If you’re looking for a very inexpensive way to have #gauntlets for your #cosplay or #Halloween #costume, here’s a video tutorial posted by a Korean #cosplayer who made metal gauntlets using aluminum cans! Great recycling! (The video has no audio dialog, but includes comments in both English and Korean.)
Please note that these are not going to be extremely strong: the aluminum used in beer and soft drink cans is extremely thin. While it’s very easy to work with, making folds (as he shows in the video) could result in the aluminum splitting.
We advise caution in handling the cut aluminum: the edges could cause cuts to the skin.
#Leather isn’t an uncommon element for #costumes & #cosplays, but it doesn’t have to be the real thing. Real leather can be cost prohibitive (not just the leather, but the tooling also can be pricey), becomes hot to wear or there may be objections to using and/or wearing animal products.
To solve these dilemmas, there’s an easy solution: make your own faux or fake leather. The question is how? The most obvious solution is to use faux leather fabric (or pleather); but if you need something that’s thicker than pleather you can use some foam underneath it, or you could just transform foam into your own homemade fake leather. You could even paint fabric to make it look leathery.
The first video tutorial below by Ginny Di talks about combining pleather with foam to create realistic looking fake leather. To do this you’ll need pleather, paints & foam.
If you want to make your own fake leather from foam only, you can try a technique presented by Buddy Cosplay. To do this, you’d need several tools, including an iron, heat gun, paints, foam, aluminum foil.
The next video is similar to the first, but isn’t as detailed. It’s by ButtercupBrix.
There are other similar tutorial videos online. The key to remember here is that you don’t have to use actual leather and you can let your creativity take you where you want. You could even make a gas mask that looks like leather by combining these techniques with the gas mask tutorial that we just posted.
While we have previously shared David Guyton’s video tutorial on how to make a bionic arm from metal, he has just released a brand new tutorial on making one out of EVA foam!
While EVA foam is far less durable a material than metal, it has several distinct advantages over metal:
- Some conventions have banned the wearing of metal armor. If you’re planning to attend such a convention in an armored costume, it will have to be made out of some other material, such as plastic or EVA foam.
- EVA foam is much lighter than metal making it easier to wear.
- While metal is a rather rigid material, EVA foam is far more flexible, which also makes EVA foam easier to wear.
- Since EVA foam is a soft material as compared with metal, it’s much easier to work with than metal.
- The tools & materials are less costly & easier to obtain for working with EVA foam as opposed to metal.
- The skills required to work with EVA foam are easier to learn than the skills needed for working with metal.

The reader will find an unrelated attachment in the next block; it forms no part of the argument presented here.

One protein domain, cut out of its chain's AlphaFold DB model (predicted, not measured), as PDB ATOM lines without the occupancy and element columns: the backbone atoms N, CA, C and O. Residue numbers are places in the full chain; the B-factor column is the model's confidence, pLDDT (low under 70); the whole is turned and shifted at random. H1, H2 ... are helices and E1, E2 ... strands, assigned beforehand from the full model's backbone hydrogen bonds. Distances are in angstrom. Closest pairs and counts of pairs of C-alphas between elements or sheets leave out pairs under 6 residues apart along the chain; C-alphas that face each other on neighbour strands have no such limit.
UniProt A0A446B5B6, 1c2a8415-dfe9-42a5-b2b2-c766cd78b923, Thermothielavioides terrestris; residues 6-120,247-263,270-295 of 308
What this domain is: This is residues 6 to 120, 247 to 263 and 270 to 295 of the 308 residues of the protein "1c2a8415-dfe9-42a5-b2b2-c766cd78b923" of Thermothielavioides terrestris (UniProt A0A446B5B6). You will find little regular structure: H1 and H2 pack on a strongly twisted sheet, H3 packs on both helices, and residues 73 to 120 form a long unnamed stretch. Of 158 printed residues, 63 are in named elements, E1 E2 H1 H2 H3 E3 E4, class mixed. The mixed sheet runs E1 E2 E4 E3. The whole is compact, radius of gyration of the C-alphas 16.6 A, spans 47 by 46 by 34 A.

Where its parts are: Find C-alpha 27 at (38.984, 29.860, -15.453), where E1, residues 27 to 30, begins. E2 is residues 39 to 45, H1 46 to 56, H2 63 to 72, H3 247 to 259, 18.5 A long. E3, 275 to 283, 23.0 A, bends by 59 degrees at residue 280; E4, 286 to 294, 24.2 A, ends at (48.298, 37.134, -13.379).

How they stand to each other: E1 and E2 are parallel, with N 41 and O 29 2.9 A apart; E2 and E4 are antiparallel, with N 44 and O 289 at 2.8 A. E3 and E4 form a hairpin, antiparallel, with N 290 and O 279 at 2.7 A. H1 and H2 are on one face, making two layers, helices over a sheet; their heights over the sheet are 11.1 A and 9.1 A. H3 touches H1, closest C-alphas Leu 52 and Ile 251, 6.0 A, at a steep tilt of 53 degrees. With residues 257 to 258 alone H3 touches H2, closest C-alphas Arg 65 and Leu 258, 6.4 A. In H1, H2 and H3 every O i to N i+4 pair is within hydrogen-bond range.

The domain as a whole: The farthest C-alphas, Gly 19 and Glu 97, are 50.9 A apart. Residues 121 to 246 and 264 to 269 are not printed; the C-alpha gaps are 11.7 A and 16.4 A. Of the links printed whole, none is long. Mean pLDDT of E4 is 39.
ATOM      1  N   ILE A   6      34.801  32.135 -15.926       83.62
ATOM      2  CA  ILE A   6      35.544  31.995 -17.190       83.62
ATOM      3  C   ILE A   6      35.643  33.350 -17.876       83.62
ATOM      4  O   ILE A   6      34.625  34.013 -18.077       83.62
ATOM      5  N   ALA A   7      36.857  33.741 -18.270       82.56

- Unlike metal edges that need to be sanded so that they won’t accidentally cut into skin, you needn’t worry about EVA foam edges being a potential safety hazard.
- Unlike metal that can rust, EVA foam can’t rust.
- You’re far less likely to disturb neighbors working with EVA foam because you don’t have to hammer it as you would need to do with metal.
The biggest disadvantages with EVA foam as compared with metal are as follows:
- EVA foam is not as durable as metal (as previously mentioned), meaning it has a much higher chance of being damaged while being worn or stored.
- Greater care must be used for storing EVA foam armor than with metal to ensure that it keeps its intended shape.
- EVA foam armor is going to be much thicker than a metal equivalent, so additional allowances have to be made.
- Replicating a metallic shine with painted EVA foam will probably never be as shiny as actual metal.
If you haven’t worked with EVA foam before, we recommend reading Working with EVA Foam for Beginners.
Bill Doran of #PunishedProps has posted a fantastic video on #YouTube explaining lots of different kinds of #EVAFoam used by #cosplayers. If you make #costumes with EVA foam or are thinking about it, you should watch this video.
He focuses primarily on types of EVA foam available in the United States, but does touch one some types in Europe and a few other places.
We’ve also shared the links to various sources of EVA foam below the video.
EVA Foam Sources:
#Costuming & #cosplay doesn’t have to cost a lot. Example: you can make a #Transformers #OptimusPrime #costume for under $25 using cardboard as the base. #Costumers Benjamin Martin & Dustin McLean show how to make the costume in the following video that they posted on YouTube:
If you want to build a bionic arm for your next #cosplay, David Guyton has created the templates on how to create one using metal and leather. This is another more advanced method of #costume making as it requires working with metal and leather. Thus, safety is a very important consideration to avoid injury while working with metal.
The resulting prop as demonstrated by David Guyton is very impressive.
Here’s a video tutorial made by David Guyton on how to make a #Marvel #Infinity gauntlet. This is a more advanced type of #costume making as it involves working with metal and electronics. Please be sure you wear the proper protective gear before working with metal (which can have very sharp edges) and hammers.
This particular gauntlet design also includes use of a leather glove, upon which metal is riveted. There are also a lot of small articulated parts that go onto the glove fingers. Thus, patience is a must with this particular project.